Keeping the body and mind well in self-isolation

Your daily routine has been forced to change during the lockdown and it has never been more important to focus on your physical and mental health.

Man doing exercise at home

Research suggests that people with heart disease may develop more severe symptoms and complications if they get Covid-19 (coronavirus). Those living with heart conditions and high blood pressure, need to be careful and look after themselves during this unsettling time.

As the country moves to Alert Level 3 lockdown, you may be juggling family commitments and working from home. There may be uncertainty for how long this will be for and concerns about how you will manage. With increasing levels of anxiety, it is important to keep on top of these feelings and to work on supporting your overall wellbeing in self-isolation.

How can I adjust to this new routine of working from home?

Keeping a routine is one of the most important things to do during self-isolation. Some things you can do include:

  • Setting yourself work hours that fit around your family or sticking to your regular office hours at home.
     
  • Booking breaks into your work calendar to go into another room for a drink or snack.
     
  • Book in your lunchbreak and sit down to eat away from your home working space. Where possible, spend this time with anyone else you are also self-isolating with for some social contact.
     
  • Book in time to exercise during the day. You may prefer to exercise in the morning or evening so choose a time that suits you. Spend at least 30 minutes outside for a walk, run or bike-ride, while keeping the appropriate social distance of at least two metres from others.
     
  • If you are having difficulties concentrating on your work, book in a video call with colleagues or your manager. It is likely others will be feeling the same during this time. 
     
  • Keep yourself out of the kitchen when you are feeling worried. The worries can cause procrastination from work and increase the amount you are snacking during the day.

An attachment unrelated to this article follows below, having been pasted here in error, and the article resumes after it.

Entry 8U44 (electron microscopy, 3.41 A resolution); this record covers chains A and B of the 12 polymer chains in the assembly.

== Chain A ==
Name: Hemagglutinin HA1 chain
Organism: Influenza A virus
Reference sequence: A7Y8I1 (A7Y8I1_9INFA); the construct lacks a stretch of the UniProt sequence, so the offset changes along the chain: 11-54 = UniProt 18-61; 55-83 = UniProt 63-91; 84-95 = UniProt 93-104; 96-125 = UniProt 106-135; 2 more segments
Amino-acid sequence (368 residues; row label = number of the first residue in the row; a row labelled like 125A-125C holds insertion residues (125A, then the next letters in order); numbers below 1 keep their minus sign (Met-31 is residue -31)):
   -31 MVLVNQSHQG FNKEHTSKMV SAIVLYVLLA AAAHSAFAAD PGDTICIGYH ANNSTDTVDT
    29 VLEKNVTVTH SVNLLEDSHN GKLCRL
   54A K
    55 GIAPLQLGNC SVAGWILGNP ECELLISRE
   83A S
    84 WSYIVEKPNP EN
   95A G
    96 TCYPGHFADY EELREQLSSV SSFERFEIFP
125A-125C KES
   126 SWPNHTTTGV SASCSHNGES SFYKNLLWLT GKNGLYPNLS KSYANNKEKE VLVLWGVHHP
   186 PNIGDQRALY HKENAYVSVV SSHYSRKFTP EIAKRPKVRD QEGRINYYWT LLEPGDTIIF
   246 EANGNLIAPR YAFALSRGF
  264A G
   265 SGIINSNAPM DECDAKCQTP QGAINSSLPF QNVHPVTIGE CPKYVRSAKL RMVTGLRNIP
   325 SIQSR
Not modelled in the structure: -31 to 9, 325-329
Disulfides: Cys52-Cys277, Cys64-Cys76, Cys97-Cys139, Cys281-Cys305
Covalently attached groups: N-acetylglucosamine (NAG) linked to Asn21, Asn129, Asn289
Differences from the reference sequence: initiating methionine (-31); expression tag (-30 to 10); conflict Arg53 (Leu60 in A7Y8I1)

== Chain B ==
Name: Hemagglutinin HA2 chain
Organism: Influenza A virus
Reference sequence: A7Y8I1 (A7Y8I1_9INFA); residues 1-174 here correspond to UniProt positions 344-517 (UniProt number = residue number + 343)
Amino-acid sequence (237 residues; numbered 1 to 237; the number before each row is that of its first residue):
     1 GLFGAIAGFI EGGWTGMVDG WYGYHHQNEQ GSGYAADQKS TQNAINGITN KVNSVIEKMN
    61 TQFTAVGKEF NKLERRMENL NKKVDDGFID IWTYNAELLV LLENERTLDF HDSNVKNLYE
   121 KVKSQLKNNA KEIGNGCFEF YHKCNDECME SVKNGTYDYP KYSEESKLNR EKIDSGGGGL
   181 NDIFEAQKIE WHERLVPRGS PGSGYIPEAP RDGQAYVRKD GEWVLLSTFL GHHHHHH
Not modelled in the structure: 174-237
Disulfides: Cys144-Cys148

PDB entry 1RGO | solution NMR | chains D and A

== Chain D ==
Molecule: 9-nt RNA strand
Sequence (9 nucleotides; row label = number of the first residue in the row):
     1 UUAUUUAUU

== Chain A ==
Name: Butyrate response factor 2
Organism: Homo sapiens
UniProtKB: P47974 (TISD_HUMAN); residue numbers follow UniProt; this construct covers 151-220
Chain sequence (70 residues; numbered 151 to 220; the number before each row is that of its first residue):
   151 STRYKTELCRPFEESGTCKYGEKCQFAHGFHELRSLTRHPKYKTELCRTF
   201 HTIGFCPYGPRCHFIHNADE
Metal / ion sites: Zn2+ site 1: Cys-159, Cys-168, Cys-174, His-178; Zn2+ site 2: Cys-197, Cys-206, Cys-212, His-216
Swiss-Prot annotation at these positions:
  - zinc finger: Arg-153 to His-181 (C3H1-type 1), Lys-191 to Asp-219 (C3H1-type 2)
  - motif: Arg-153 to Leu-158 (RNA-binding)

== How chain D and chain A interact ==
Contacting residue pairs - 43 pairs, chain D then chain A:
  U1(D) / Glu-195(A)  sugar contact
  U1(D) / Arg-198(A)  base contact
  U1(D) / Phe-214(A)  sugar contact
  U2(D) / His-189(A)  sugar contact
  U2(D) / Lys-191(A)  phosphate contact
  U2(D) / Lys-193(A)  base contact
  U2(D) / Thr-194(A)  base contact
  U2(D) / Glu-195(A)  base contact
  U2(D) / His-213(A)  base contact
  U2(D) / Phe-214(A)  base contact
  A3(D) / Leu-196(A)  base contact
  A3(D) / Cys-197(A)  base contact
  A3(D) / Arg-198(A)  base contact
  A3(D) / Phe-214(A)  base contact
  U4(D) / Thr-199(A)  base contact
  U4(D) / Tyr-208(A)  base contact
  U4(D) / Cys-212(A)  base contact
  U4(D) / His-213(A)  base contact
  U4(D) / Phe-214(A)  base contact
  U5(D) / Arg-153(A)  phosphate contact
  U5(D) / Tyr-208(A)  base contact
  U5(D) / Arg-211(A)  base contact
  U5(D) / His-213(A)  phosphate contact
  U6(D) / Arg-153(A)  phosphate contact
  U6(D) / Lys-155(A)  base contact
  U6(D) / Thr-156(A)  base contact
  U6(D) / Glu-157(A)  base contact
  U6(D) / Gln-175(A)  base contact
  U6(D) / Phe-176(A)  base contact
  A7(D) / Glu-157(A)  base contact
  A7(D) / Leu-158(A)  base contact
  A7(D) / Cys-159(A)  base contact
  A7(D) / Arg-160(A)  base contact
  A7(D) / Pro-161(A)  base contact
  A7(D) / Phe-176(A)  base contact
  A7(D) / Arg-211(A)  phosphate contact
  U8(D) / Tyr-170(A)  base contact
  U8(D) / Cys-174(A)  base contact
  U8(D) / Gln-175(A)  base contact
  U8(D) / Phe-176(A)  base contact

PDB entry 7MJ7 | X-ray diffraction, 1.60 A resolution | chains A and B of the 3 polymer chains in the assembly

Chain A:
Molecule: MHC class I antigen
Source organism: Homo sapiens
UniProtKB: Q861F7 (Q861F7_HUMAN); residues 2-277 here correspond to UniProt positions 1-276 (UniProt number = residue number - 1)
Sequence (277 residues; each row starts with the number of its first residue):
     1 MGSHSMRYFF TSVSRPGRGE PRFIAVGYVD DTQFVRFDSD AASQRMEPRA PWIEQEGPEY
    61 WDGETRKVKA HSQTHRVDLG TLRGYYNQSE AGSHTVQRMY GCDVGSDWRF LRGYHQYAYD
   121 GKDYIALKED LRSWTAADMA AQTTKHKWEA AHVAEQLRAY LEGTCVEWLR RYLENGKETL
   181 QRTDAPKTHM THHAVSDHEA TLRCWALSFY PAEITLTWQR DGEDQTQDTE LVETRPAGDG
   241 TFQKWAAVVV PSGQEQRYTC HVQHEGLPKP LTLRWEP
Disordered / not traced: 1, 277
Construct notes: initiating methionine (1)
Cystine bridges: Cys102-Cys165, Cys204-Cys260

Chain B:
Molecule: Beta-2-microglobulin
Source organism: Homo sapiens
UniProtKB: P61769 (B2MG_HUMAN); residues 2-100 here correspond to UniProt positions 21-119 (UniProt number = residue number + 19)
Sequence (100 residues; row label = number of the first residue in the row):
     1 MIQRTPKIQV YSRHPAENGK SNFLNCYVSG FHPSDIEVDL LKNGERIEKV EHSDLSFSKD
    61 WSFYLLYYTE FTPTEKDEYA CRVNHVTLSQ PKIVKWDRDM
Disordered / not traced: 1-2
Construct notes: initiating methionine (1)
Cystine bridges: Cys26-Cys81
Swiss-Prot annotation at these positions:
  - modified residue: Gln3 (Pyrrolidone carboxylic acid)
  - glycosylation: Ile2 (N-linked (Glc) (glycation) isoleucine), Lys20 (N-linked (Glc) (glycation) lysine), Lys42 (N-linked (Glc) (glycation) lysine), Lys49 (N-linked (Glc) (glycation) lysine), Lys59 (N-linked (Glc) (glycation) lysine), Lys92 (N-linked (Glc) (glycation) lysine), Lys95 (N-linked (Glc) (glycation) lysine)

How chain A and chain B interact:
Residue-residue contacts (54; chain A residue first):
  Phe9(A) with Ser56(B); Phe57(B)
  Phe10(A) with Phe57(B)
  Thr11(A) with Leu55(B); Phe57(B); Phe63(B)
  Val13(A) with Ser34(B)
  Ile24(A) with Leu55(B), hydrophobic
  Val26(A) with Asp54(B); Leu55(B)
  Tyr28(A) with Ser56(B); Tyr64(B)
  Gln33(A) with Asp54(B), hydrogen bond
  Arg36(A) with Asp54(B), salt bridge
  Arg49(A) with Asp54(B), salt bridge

Woman exercising outside

How do I stay healthy whilst spending all my time at home?

Nutrition is one way to keep yourself healthy while at home. However, many parts of your lifestyle are connected and focusing on improving each part can help your physical and mental health in the coming weeks.

Move your body

Exercise reduces levels of cortisol, which is a stress hormone, and regular exercise is even more important now you find yourself in self-isolation. Aim to get outside to move your body every day, even a walk around the block will help both your body and your headspace. The movement, fresh air and sunshine helps both your physical and mental health.

If you are stuck inside due to rain, then look for an online exercise class. Most gyms and fitness studios have taken their classes online at this time to help you continue your regular routine.

When you move your body your heart pumps your white blood cells, your immune defence, to all parts of the body which gives them a chance to do their job and scan the whole body for anything foreign.

Avoid over-exercising or exercising at a high intensity too often, as this can weaken your immune system. If you have a heart condition, it is important to follow the guidance of your doctor and exercise recommendations from the Heart Foundation.

Sleep, sleep, sleep